A lthough Jesus commanded us to wash one another's feet, I know few Christians who have participated in a foot-washing service. Today it's considered an irrelevant ritual--since we don't live in the Israeli wilderness, ride smelly camels or wear dirty sandals. In this age of air-conditioning, deodorized socks and $200 dress shoes, who wants to go to all the trouble of getting out the basins and towels?
But that is what a group of us did a few weeks ago in Tennessee when I was involved in a three-day conference led by preacher and recording artist Judy Jacobs-Tuttle and her husband, Jamie. On the last morning of the event, ushers lined up chairs across the front of the auditorium and placed giant porcelain bowls in front of each seat. Then Judy asked if I would help wash the feet of the men who were attending the meeting.
When I knelt in front of the first guy, a pastor named Jim, the floodgates opened. Tears flowed freely from both of us, even though we didn't know each other well. We didn't care that two grown men were sobbing at the front of a church while dozens of women were within earshot.
I poured the water over Jim's feet, dried them with a towel and prayed over him for several minutes. After him came Jon, a burly minister from Alabama who could easily bench-press 220 pounds. He sobbed long enough to soak the left side of my shirt. Then came Jamie, then Louis, then Mike. The men were crying louder than the women were.
What is happening to us? I wondered. We could barely make it to our seats after the experience. We were weak in the knees. Our masks and protective body armor had come off. We should have been embarrassed, but instead we simply wanted to worship.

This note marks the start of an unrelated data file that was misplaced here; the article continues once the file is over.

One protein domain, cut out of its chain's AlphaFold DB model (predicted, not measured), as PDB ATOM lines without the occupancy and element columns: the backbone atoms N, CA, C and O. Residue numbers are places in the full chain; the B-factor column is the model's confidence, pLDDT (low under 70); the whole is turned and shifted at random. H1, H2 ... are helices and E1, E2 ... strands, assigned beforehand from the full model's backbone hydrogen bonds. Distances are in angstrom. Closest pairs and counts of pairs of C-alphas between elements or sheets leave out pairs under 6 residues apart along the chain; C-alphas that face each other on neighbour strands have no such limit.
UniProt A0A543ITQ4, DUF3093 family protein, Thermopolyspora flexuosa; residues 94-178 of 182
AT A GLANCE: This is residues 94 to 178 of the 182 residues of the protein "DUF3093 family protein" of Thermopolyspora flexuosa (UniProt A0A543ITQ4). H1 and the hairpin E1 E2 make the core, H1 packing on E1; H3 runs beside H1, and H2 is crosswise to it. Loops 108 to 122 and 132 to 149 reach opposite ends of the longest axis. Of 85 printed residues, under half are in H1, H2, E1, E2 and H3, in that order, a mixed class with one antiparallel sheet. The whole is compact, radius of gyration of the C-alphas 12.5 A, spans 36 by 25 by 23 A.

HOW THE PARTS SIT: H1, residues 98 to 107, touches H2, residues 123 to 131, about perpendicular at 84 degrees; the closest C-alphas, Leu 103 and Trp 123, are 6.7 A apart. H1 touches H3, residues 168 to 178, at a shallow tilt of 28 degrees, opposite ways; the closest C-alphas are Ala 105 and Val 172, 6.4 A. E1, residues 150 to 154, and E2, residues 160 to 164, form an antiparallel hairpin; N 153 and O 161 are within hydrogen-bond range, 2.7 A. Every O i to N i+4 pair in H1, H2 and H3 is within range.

It was as if Jesus had smashed our pride and then pulled it out by the roots. The pain felt more like euphoria. We were clean, as if this strange ritual had scrubbed off years of pretense and hypocrisy.
Our consciences had been recalibrated. Suddenly it felt so wrong to criticize a brother or to malign his reputation or to spread gossip. When we take the position of a servant--remembering that this is how Jesus served His disciples the night before He was executed like a common criminal--it's difficult to hold a grudge, say unkind words or make harsh judgments.
Humility creates a channel for God's love to flow. It cuts us to the core, turns our smugness to servanthood and levels the ground all around us--so we can't entertain the notion that we're better than the next person.
Maybe that's why Jesus initiated this unusual exercise and asked us to follow His example. In the American church, pride is our biggest problem--and the towel is still the best remedy.
What would happen if pastors interrupted Sunday morning worship to wash the feet of staff members? What if estranged Christians dropped their defenses and washed each other's feet instead of avoiding each other?
In a culture characterized by greed, self-promotion and the corporate power grab, footwashing comes off as a bizarre concept. But we can't bypass the towel and the basin just because it doesn't fit the American way of doing business.